Get ready for an incredible year and a new decade that will bring hope, challenges, and real progress.
Cure MLD was only launched in July and yet we can't help but think our work has made an impact. In the last seven months Cure MLD has spoken to families around the globe including Brazil, Turkey, Slovenia, Pakistan, India, England, Poland, Germany, New Zealand, Australia, South Africa and all over the US (including Alaska).
We sent out 50 care packages
Provided $6000 in travel grants
Published the Living with Leukodystrophy guide
Launched an online support group with psychologist Dr. Al Freedman
Met with the FDA
Hosted a global stakeholders meeting for MLD leaders,
Sponsored a meeting with doctors in New York to create a standards of care protocol for MLD newborn screening families
And our new website has received rave reviews.
In 2020, we will see a pilot study for MLD newborn screening launch in New York state over the next five years. With Orchard Therapeutics' filing in the EMA, we could see the EU grant approval for a gene therapy to treat MLD by August 2020. This would be a historic achievement. In the US, just 5 percent of rare diseases have commercially available treatments. There is no question that Telethon and Orchard's collaboration on gene therapy represents one of the biggest medical breakthroughs in a generation that offers hope to patients suffering from devastating monogenic disorders like MLD. We here at Cure MLD are honored to have been given front-row seats to this pioneering effort.
But there are other companies also developing new treatments, and we have been so proud of the brave MLD families around the globe who are participating in the Takeda enzyme replacement therapy clinical trial. The ERT families have made incredible sacrifices to support this work and we are grateful for our partners at Takeda for the hope ERT offers our community.
We also learned that Magenta had opened a new trial for bone marrow transplant patients and Homology is moving forward on their own clinical gene therapy clinical trial. You cannot help but be inspired by the passion of doctors and scientists working to develop new treatments for MLD patients.
We are so proud of our partners at GLIA who were awarded a $5 million grant from the NIH to launch a multi-year leukodystrophy research collaboration. We will be working with our friends at the Children's Hospital of Philadelphia on a MLD disease burden study to create a clearer understanding of how MLD impacts patients and families. We are confident this paper will be crucial for researchers and regulators who want to develop meaningful primary efficacy points, but we also believe the findings will aid payers who are working to understand the value of medical treatments for MLD. And with the help of our patient families, the natural history of MLD patients has gone from 100 to 200 patients. Dr. Adang, who oversees the natural history at CHOP, now has set a new goal of 300 patient families. This natural history will be a critical tool for researchers and regulators.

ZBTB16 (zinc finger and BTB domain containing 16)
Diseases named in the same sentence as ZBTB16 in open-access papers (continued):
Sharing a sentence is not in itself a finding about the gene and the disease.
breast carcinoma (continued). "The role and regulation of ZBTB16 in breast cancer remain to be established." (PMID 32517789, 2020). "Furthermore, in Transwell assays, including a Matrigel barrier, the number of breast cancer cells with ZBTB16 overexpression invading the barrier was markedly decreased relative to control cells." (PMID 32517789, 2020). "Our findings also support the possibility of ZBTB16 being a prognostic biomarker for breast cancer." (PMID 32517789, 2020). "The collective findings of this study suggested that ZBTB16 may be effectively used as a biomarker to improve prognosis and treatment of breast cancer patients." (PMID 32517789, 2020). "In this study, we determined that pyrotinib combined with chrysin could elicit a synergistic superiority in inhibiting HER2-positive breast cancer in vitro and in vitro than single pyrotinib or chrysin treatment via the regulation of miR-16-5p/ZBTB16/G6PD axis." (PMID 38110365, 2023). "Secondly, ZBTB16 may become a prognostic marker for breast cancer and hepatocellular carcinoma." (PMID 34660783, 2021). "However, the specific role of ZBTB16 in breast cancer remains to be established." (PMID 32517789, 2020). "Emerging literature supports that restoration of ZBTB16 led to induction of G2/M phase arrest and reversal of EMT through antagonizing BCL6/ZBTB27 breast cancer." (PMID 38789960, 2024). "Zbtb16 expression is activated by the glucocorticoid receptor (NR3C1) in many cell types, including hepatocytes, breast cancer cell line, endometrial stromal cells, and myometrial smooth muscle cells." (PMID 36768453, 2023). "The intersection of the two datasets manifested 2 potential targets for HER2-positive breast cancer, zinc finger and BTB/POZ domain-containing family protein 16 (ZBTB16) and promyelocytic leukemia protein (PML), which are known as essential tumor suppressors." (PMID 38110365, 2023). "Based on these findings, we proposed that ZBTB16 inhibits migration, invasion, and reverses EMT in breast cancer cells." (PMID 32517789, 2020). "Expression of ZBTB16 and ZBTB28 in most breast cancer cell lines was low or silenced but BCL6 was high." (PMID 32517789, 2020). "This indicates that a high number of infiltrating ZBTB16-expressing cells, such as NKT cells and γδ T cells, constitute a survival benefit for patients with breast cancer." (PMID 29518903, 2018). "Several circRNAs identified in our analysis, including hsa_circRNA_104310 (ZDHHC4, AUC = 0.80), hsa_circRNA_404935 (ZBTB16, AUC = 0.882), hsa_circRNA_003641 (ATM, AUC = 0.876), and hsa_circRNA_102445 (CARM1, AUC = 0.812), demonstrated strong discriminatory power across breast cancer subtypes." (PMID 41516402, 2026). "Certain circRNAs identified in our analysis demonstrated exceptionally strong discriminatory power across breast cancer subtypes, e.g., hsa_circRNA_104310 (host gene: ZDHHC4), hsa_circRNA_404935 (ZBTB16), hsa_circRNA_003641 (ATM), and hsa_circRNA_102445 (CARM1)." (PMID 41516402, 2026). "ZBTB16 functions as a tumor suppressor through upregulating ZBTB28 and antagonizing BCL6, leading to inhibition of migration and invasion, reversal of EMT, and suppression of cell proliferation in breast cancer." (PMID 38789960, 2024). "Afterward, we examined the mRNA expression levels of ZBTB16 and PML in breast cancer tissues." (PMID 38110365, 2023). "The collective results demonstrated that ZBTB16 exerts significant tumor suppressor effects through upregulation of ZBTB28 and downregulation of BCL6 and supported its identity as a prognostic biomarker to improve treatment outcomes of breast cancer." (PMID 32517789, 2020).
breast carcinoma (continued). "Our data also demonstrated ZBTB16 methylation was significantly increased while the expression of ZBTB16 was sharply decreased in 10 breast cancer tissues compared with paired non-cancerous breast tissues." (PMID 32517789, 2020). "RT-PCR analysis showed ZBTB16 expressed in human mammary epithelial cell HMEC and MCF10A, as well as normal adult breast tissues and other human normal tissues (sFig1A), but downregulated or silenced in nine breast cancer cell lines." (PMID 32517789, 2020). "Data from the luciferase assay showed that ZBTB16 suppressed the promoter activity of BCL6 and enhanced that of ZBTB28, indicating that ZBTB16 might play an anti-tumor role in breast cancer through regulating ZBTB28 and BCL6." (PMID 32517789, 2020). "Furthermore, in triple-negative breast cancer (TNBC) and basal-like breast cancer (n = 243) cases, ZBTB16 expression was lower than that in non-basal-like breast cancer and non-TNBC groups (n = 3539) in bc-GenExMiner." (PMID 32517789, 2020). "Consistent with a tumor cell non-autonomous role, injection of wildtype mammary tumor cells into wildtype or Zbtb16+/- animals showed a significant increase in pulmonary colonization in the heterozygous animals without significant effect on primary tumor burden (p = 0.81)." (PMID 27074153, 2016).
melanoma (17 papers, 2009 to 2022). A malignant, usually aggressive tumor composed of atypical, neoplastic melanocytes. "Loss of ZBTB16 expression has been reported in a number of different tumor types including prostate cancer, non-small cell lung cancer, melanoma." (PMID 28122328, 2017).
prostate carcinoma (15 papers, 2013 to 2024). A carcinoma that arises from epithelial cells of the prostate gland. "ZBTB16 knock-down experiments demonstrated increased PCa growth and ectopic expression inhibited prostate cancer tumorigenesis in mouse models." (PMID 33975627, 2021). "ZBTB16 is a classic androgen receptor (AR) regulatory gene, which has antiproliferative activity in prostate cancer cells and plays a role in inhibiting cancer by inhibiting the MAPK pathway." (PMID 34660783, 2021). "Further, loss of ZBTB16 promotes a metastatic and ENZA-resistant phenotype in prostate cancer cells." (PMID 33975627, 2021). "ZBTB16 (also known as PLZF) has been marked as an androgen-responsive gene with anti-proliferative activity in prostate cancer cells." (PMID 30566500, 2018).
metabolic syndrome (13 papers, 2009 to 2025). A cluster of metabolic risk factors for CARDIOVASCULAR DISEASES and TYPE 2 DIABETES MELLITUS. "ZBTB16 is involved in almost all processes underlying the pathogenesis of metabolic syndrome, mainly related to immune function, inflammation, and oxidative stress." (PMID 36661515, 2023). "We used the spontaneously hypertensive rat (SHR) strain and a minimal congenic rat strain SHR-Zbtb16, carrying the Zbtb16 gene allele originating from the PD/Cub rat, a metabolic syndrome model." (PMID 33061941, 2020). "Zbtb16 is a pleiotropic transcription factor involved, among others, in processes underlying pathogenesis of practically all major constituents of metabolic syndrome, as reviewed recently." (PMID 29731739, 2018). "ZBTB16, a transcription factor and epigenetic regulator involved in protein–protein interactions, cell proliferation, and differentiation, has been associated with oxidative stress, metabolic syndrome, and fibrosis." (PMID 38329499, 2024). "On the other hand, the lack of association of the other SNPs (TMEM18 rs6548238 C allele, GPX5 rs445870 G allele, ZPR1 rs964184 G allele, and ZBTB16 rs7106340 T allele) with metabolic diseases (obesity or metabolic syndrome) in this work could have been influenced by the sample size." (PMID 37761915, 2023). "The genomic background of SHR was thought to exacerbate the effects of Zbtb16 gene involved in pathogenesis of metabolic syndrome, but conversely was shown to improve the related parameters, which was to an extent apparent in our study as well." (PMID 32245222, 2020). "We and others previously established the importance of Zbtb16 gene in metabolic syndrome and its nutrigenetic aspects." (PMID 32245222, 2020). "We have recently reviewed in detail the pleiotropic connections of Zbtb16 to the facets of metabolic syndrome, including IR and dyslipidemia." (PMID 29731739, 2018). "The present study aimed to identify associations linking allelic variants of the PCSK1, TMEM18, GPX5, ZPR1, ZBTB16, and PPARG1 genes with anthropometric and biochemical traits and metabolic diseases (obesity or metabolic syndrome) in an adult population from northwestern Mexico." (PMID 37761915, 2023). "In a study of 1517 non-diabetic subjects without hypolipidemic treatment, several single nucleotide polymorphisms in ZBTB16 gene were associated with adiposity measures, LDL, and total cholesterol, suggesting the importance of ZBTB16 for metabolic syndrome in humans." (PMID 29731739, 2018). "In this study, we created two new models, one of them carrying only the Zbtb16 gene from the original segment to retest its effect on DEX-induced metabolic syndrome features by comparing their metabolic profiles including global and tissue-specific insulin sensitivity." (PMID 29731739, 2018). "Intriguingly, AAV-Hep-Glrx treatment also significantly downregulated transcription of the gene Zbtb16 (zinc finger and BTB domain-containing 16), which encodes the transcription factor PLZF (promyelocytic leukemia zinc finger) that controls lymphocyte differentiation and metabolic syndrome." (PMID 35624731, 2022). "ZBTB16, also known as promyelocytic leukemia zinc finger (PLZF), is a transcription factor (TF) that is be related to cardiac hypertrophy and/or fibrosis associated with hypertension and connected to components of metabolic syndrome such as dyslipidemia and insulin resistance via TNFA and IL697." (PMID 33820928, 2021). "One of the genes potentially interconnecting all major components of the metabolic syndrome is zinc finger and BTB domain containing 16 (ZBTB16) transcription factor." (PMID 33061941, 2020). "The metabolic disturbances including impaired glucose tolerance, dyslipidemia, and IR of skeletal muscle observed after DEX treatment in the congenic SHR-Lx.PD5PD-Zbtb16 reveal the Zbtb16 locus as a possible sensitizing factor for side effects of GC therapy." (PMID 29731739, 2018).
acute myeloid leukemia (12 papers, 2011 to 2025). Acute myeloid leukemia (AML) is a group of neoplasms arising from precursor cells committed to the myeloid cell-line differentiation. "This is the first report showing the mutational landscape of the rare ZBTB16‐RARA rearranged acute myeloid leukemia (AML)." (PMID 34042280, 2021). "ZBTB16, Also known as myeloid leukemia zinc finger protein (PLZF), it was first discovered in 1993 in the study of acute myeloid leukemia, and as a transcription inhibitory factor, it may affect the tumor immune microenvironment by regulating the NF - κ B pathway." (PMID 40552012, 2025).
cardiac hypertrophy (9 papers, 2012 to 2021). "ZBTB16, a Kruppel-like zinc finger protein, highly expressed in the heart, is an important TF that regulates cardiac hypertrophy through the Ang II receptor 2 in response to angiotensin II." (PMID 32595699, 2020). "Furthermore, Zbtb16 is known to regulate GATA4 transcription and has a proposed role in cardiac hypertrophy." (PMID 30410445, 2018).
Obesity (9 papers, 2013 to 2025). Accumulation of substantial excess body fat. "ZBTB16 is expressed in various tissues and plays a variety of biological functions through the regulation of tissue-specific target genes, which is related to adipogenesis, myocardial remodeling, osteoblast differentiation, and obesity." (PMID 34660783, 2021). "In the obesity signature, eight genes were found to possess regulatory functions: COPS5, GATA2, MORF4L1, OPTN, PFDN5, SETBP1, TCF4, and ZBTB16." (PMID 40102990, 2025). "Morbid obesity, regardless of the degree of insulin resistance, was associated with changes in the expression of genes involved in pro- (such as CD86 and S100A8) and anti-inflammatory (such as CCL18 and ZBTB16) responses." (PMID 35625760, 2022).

This year, we will be working with our friends at KrabbeConnect on an expanded patient registry through NORD and preparing for our family conference hosted in conjunction with the United Leukodystrophy Foundation (ULF) in 2021.
It is fitting that on Rare Disease Day (February 28th), Cure MLD will be in New York City meeting with doctors and other patient advocacy leaders to develop an action plan for our MLD newborn screening families.
We have also been so excited to hear from patient families, we have spoken to dozens of you over the last few months. You have shared your struggles, offered your talents and inspired us to keep working. This Rare Disease Day, we invite MLD patient families to consider hosting fundraisers or events in schools or work to talk about how rare disease impacts your family. You can set up a jar for Cure MLD or even read our children's books about leukodystrophy and gene therapy to talk about MLD to friends, colleagues or your child's classmates.
The new decade marks a new era for our community. And we are proud and honored and humbled to be on this journey with our amazing families who inspire us each and every day. We have made so much progress, but there is still so much work to be done.